Often associated with the YBA generation of artists who were grabbing attention in the early 2000s, Mark Wallinger was, in fact, older by nearly a decade. While for most of them, nothing much mattered except irony and high visibility, Wallinger had grown up in a political household and was politically sophisticated. While living and working in Germany in the early 2000’s he missed the big anti-war march in London but was much taken on his return by Haw’s presence and began to photograph what he felt was a daring, moving and informative assemblage that was making points few conventional news outlets dared to make at the time.
Once Wallinger had the idea of recreating Haw’s protest, he approached the artist, who gave him his full support. Copyright had to be obtained for the different photographs, but as Haw had made the majority of the banners himself, he was able to help Wallinger source the necessary material for their recreation. The Tate held a special opening for Haw and his family and the work was nominated and later won the Turner Prize.
But there were those who had difficulty with the piece. It included a copy of a painting by one Abby Johnson, a member of the Stuckist protest group that promoted figurative art in the face of postmodern conceptualism. She’d given it to Haw as part of the original protest and objected that Wallinger’s installation was simply a conceptual fake, insisting that she and the other people who had donated to the original display were the real artists. What, some asked, if Haw had gone to the Tate himself and said – look, Nick, the rozzers are about to obliterate my stuff, how about you find me a spot for it in the Duveen Hall? He’d likely have been thrown out with a flea in his ear. But when Mark Wallinger, the artist of ces jours-ci who’d just represented Britain at the Venice Biennale suggested it, it was given the go-ahead. It had now turned into edgy art in line with Duchamp’s idea of the readymade. Only this had the problem of not being readymade (or as Boris might say now, oven-ready) but a copy.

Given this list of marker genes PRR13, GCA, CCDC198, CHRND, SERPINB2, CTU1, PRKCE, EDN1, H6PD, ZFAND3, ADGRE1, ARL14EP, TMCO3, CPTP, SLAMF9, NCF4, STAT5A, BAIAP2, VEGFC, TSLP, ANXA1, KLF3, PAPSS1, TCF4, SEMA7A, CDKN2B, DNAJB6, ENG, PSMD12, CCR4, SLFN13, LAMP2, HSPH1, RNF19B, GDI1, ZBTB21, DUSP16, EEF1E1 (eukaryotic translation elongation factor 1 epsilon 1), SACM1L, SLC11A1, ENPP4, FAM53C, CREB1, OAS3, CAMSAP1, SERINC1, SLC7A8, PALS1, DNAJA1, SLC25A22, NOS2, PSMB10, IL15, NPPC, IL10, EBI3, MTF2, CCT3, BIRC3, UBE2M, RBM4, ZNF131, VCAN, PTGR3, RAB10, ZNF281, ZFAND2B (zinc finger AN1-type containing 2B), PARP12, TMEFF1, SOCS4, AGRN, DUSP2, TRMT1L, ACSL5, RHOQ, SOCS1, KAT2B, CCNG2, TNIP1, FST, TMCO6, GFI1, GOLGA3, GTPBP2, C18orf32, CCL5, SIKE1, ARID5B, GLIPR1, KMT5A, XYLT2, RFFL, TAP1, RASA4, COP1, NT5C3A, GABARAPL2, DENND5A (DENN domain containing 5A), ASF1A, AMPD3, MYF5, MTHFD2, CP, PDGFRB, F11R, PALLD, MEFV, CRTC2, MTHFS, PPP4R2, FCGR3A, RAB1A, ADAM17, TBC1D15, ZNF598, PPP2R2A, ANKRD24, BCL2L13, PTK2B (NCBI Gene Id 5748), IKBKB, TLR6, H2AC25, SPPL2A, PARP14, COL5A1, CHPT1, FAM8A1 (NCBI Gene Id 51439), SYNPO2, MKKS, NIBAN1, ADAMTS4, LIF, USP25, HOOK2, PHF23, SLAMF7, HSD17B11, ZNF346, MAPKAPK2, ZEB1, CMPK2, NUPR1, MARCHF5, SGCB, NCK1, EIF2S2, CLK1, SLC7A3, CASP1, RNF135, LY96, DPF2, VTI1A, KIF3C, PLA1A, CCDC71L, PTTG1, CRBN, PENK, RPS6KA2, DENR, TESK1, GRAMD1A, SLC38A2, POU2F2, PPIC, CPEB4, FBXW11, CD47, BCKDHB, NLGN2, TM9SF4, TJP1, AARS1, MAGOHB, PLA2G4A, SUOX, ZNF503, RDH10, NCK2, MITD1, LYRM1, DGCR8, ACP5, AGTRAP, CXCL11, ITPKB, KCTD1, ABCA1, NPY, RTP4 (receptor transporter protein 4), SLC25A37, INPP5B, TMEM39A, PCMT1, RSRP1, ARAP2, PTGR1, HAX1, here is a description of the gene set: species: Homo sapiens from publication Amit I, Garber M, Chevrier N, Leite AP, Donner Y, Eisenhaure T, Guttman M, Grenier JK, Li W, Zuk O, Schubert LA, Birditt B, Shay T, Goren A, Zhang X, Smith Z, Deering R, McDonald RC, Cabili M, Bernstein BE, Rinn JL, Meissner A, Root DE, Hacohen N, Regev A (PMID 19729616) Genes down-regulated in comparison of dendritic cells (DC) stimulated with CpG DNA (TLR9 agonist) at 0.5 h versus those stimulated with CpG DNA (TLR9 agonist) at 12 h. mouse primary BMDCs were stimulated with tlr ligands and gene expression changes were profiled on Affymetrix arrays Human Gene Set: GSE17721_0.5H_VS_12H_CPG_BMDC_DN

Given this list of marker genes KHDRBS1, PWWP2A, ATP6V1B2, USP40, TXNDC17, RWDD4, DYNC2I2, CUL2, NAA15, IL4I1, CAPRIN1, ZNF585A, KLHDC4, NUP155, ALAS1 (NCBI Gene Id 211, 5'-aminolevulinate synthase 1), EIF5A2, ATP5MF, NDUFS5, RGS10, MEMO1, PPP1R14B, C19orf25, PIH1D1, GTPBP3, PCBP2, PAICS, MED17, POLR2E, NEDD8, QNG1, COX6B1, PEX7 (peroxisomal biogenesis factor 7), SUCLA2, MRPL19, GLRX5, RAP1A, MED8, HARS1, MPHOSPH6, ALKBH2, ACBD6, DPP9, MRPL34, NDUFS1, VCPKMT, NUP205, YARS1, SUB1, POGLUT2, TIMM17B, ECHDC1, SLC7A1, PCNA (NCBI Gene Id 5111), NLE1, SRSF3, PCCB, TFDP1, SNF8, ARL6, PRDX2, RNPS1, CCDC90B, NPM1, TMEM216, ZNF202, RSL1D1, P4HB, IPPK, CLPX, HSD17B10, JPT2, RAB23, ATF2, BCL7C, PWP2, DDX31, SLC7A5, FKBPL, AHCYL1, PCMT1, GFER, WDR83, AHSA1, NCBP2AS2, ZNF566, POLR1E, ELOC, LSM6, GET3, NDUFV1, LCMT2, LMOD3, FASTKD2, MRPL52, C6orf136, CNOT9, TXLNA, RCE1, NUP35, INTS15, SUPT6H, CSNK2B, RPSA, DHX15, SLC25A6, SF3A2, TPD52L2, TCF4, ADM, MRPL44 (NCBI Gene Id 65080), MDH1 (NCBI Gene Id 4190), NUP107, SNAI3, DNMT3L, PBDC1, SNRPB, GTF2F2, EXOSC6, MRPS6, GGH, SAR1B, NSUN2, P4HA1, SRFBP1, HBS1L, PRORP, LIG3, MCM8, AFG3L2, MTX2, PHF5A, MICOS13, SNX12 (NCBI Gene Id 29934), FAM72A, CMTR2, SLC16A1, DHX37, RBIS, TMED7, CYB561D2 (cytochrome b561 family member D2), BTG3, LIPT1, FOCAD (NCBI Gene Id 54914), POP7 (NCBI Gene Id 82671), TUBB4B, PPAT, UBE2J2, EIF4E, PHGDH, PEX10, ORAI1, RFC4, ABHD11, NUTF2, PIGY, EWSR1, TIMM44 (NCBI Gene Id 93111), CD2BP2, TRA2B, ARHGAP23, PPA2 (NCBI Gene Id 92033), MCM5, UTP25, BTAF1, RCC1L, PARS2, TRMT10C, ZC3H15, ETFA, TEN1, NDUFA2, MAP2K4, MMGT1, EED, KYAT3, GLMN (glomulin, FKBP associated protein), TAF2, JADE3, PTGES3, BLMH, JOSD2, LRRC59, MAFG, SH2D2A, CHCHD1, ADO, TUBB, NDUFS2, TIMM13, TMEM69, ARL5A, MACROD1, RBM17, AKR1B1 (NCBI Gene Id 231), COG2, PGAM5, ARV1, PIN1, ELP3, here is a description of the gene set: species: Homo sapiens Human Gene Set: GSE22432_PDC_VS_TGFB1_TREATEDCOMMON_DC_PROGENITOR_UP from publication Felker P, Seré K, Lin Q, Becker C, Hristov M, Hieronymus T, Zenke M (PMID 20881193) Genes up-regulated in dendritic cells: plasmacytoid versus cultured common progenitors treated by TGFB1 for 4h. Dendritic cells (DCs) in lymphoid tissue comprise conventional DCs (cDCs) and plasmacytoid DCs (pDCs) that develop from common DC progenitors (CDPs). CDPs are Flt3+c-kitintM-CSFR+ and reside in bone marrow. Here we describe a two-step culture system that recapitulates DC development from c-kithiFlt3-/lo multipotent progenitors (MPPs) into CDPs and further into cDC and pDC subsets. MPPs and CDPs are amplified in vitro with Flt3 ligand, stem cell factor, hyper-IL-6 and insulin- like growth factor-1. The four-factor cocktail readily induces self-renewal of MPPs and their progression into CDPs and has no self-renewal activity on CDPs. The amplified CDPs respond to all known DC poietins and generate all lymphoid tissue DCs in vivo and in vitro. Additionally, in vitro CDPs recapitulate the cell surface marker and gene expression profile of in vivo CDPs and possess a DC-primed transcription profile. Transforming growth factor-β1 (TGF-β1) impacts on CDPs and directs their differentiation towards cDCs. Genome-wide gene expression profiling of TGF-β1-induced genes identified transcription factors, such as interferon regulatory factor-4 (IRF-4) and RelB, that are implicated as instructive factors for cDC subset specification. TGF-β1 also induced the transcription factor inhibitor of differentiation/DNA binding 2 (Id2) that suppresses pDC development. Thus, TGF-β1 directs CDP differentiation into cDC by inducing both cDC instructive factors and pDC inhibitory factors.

Yet might it be argued that its performative element fitted Derrida’s contention that ‘[i]terability requires the origin to repeat itself originally; to alter itself so as to have the value of origin, that is to conserve itself.’ (French philosophers had the habit of being that arcane and pretentious in the early part of the century). Perhaps, then, the justification for Wallinger’s ‘copy’ was that it added the potential for not just a new audience but for new modes of reading and interpretation. Wallinger’s drawing attention to the boundary line that would have rendered the piece illegal outside the gallery while it was tolerated within only served to emphasise the double standards of establishment power structures and showed State Britain to be a clever, radical and hard-hitting piece of work.
Haw died in Germany in 2011, where he had gone for treatment for lung cancer. Before he left, Wallinger went to visit him at Guy’s Hospital. He was, he says ‘the most obstinate protester you could imagine. The last protester really….it was like everybody else gave up, but he never did…. And he was proved right; we know we went to war on lie. Now he’s gone, who else have we got?’ Brian Haw was the last of a kind, and Mark Wallinger’s State Britain stands as a fitting memorial to his stubborn idealism.
Published in Artlyst